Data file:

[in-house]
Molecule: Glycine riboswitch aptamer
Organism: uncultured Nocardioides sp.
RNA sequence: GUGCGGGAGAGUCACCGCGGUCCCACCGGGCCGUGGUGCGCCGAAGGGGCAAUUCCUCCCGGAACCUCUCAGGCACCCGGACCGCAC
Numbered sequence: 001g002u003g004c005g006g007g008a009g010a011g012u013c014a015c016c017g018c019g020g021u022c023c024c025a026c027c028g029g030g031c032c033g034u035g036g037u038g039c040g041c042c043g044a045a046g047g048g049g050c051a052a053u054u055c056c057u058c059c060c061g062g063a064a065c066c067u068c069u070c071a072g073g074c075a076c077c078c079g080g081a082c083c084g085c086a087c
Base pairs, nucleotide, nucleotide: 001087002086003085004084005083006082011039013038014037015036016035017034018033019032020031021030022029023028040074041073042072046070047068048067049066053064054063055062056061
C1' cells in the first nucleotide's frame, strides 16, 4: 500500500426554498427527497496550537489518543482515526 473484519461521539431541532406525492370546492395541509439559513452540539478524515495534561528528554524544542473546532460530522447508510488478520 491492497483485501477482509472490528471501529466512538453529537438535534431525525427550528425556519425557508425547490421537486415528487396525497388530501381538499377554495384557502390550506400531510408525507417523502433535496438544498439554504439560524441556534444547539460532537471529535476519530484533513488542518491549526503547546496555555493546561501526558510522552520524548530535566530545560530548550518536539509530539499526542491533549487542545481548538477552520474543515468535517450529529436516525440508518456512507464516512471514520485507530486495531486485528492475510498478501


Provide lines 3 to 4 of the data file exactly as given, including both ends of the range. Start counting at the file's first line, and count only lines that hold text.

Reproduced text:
Organism: uncultured Nocardioides sp.
RNA sequence: GUGCGGGAGAGUCACCGCGGUCCCACCGGGCCGUGGUGCGCCGAAGGGGCAAUUCCUCCCGGAACCUCUCAGGCACCCGGACCGCAC